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Priya Joshi: Culture and Consumption: Fiction, the Reading Public, and the British Novel in Colonial India

August 9, 2009 2 comments

The need for Western stamp of approval

The need for Western stamp of approval

Often, the implementation of a new education system leaves those who are colonized with a lack of identity and a limited sense of their past. The indigenous history and customs once practiced and observed slowly slip away. The colonized become hybrids of two vastly different cultural systems. Colonial education creates a blurring that makes it difficult to differentiate between the new, enforced ideas of the colonizers and the formerly accepted native practices.” (Priya Joshi quoted in Contemporary Education By Rao, page 21).

Her theory on the ideological war waged by colonial Britain on India after 1857, ranging from quantitative estimates of book shipments from Britain to India, to library lendings make Priya Joshi’s research compelling.

Her narrative explains the methodology by which national cultures can be subverted, modified and ultimately disfigured. Carrying that logic further, it makes us examine the entire basis of using English in the Indian education system.

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Western perceptions will decide Indian varsities ranking

January 8, 2009 1 comment

The National Assessment and Accreditation Council (NAAC), an autonomous (Indian) body established by the University Grants Commission (UGC) to assess and accredit institutions of higher education in the country… has formed an executive committee to devise a framework and is also studying various university ranking models from China’s Shanghai Jiao Tong University’s (SJTU) Academic Ranking of World Universities (ARWU), the UK and Australia in order to develop its own grading scales.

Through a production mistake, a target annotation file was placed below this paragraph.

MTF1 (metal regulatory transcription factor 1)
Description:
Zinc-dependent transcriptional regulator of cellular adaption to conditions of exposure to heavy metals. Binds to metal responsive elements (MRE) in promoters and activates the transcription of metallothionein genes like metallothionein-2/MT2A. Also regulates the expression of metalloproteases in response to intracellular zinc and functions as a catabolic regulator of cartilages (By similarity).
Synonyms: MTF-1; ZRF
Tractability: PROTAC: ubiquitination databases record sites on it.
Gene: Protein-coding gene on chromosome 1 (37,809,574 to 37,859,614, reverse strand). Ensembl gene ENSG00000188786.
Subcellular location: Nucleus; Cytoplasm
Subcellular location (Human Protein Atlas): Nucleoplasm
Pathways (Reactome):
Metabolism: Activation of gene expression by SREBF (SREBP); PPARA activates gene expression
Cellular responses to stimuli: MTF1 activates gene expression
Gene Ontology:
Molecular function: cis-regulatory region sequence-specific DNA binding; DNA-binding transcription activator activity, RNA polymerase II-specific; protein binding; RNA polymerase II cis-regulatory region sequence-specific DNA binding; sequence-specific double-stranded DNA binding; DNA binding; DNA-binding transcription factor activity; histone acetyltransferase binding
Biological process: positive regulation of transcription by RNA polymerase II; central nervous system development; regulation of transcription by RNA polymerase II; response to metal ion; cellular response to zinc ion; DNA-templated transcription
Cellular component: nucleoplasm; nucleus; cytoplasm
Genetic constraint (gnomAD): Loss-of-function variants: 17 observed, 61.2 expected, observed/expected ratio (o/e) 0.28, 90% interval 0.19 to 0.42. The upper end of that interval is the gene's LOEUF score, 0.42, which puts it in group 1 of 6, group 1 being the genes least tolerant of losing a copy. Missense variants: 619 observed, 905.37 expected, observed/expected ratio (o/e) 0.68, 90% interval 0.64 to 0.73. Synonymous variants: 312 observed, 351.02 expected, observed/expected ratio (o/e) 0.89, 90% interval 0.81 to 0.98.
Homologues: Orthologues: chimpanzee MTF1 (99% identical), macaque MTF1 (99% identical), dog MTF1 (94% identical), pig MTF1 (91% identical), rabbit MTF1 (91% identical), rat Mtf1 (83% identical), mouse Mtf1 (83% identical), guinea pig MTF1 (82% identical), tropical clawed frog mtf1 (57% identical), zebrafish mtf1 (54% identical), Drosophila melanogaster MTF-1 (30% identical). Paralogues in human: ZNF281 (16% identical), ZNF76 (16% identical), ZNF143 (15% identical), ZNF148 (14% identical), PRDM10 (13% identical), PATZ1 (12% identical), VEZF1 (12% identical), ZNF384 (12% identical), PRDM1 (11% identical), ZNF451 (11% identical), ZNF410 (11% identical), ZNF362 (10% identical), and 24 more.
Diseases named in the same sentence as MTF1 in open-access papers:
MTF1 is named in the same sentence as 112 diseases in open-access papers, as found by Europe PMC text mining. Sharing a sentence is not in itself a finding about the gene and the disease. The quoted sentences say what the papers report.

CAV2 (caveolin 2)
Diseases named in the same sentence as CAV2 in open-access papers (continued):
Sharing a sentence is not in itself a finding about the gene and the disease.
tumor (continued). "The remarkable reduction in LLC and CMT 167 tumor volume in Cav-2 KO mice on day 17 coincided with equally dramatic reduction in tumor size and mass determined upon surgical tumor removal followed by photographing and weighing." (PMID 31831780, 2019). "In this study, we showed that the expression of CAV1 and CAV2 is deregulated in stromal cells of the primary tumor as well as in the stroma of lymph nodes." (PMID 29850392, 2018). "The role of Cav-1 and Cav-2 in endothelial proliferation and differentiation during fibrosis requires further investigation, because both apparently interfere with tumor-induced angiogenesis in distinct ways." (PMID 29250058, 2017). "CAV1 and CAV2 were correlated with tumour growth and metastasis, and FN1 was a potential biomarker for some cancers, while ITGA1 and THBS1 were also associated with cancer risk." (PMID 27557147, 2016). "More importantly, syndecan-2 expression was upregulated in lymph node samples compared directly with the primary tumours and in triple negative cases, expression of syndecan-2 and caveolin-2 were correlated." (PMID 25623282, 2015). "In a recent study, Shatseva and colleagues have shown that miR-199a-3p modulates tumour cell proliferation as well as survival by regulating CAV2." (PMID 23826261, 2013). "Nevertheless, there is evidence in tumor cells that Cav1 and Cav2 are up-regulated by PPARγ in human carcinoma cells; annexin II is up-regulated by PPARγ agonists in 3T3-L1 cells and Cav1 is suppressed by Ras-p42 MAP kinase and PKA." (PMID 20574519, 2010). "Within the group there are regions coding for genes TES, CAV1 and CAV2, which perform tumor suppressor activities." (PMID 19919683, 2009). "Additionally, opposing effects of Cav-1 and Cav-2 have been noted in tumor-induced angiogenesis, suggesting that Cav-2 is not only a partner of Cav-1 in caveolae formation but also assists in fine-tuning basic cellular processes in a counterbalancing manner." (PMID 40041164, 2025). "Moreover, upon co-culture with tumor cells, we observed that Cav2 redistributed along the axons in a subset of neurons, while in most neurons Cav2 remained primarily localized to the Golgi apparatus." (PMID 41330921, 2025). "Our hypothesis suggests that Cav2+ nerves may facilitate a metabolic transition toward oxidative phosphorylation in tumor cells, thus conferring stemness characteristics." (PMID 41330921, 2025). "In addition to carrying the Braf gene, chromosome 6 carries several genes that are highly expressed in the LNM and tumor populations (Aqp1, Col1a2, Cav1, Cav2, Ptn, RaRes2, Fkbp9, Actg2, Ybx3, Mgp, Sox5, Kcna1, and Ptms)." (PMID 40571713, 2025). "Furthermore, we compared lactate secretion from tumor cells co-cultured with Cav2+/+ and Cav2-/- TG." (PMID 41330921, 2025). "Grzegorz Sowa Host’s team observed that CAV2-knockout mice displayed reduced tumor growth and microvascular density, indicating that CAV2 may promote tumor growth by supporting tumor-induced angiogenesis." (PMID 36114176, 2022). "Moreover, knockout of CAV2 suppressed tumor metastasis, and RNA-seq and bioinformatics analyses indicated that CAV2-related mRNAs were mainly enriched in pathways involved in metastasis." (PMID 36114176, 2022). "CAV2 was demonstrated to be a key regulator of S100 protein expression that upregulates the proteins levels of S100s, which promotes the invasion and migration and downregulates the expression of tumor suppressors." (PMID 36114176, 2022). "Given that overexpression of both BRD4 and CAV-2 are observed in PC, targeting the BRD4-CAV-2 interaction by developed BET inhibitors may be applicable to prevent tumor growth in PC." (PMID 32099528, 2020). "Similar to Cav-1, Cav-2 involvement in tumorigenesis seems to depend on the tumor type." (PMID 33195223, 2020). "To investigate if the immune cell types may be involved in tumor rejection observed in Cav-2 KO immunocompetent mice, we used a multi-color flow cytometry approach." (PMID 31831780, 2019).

HA Ranganath, director, NAAC, said: “We intend to introduce our own rankings, based on world class indicators, something on the lines of Shanghai’s ARWU. Such an Indian ranking formed by NAAC should be respected by institutions across the world.”

In its rankings, for instance, SJTU uses indicators like number of alumni who have earned a Nobel Prize or Fields Medal since 1901, number of researchers who earned a Noble Prize in physics, chemistry, medicine or economics and/or the Fields Medal in mathematics since 1911, number of highly-cited researchers in the fields of life science, medicine, physics, engineering and social sciences, number of articles published in Nature and Science between 2003-2007, and number of articles listed in Thompson Scientific’s Science Citation Index Expanded and its Social Sciences Citation Index in 2007, among others. (via Indian varsities will be ranked).

This is another case where Western standards will decide Indian rankings and perception. Will India (like China) take the Nobel prize to be a gold standard? Are all other awards and recognition of no value? Are citations by Third world academics and scientists, which Thompson’s Citation Indices does not fully capture, without merit? More examination will finally be without meaning. Reductio ad absurdum.

These kind of rankings and measurements are ex nihilio – creating something out of nothing!

Piercing the Wall

Needham, almost single-handedly, not only altered the prevalent views about China, but also challenged (and changed forever) dominant Euro-centric convictions on the origins of human knowledge. Truly, by the end of his life, Needham had taught many more people than he realized, what it means to take the long view. India, too, needs such a champion. (via Piercing the Wall).

Ravi is showing off

Joseph Needham, Master of Caius College, Cambridge, is the subject of this pathetic book review. And the writer of this review is Needham’s ex-student, Ravi Bhoothalingam – ex-President of Oberoi Hotels and a Director at ITC & VST, India’s largest tobacco conglomerate, Head of Personnel at BAT Plc.

I would have little objection if his entire trip was to display his Cambridge alumni status. Or the fact that his ex-professor is the subject of a book.

Like me … love me …

It is sad, when in the closing line of his review, he says that India needs a Western ‘champion’ – like China. For one from the post-independence generation, Ravi’s craven need for Western approval, the banging of the head at colonial altars, is surprising, (at least to me).

Is the Indian nation so bankrupt, that it needs foreign help for others to recognise Indian achievements in the past, present or future? How does it help India if a few Westerners admire Indian achievements? Should modern India focus on achievement, here and now – or focus on obtaining Western admiration for past achievements of Indians in history?

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